IMDb > The Bitter Tea of General Yen (1933)
The Bitter Tea of General Yen
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The Bitter Tea of General Yen (1933) More at IMDbPro »

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7.1/10   2,222 votes »
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Grace Zaring Stone (from the story by)
Edward E. Paramore Jr. (screen play)
View company contact information for The Bitter Tea of General Yen on IMDbPro.
Release Date:
6 January 1933 (USA) See more »
They found a love they dared not touch!
A Chinese warlord and an engaged Christian missionary fall in love. Full summary » | Add synopsis »
Plot Keywords:
User Reviews:
Capra's finest and most unexpected film See more (50 total) »


  (in credits order) (verified as complete)

Barbara Stanwyck ... Megan

Nils Asther ... General Yen
Toshia Mori ... Mah-Li

Walter Connolly ... Jones
Gavin Gordon ... Bob
Lucien Littlefield ... Mr. Jacobson
Richard Loo ... Captain Li

Helen Jerome Eddy ... Miss Reed
Emmett Corrigan ... Bishop Harkness
rest of cast listed alphabetically:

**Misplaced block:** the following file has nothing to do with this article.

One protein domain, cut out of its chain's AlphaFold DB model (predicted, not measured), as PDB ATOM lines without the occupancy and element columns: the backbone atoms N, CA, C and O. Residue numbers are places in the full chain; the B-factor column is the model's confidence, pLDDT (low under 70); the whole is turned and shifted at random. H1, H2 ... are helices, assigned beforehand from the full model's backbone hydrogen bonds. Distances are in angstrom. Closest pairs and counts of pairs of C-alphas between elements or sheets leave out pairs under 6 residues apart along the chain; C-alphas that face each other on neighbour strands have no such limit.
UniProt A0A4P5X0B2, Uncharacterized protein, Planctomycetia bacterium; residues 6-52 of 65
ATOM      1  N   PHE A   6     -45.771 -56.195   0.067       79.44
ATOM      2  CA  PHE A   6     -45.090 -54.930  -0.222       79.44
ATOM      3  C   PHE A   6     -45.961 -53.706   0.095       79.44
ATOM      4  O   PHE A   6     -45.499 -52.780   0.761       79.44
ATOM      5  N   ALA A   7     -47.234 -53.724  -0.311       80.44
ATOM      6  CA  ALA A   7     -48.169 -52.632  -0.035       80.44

Jessie Arnold ... Mrs. Blake (uncredited)
Clara Blandick ... Mrs. Jackson (uncredited)
Robert Bolder ... Missionary (uncredited)
Nora Cecil ... Missionary (uncredited)
Wong Chung ... Chinese Officer (uncredited)
Knute Erickson ... Dr. Hansen (uncredited)
Willie Fung ... Officer (uncredited)
Adda Gleason ... Mrs. Bowman (uncredited)
Ella Hall ... Mrs. Amelia Hansen (uncredited)
Daisy Jefferson ... Mrs. Warden (uncredited)
Arthur Johnson ... Dr. Schuler (uncredited)
Tetsu Komai ... Gen. Yen's Messenger (uncredited)
Eddie Lee ... Chinese Soldier (uncredited)
Milton Lee ... Telegrapher (uncredited)
Lillian Leighton ... Missionary (uncredited)
Harriet Lorraine ... Missionary (uncredited)
Doris Louellyn ... Mrs. Meigs (uncredited)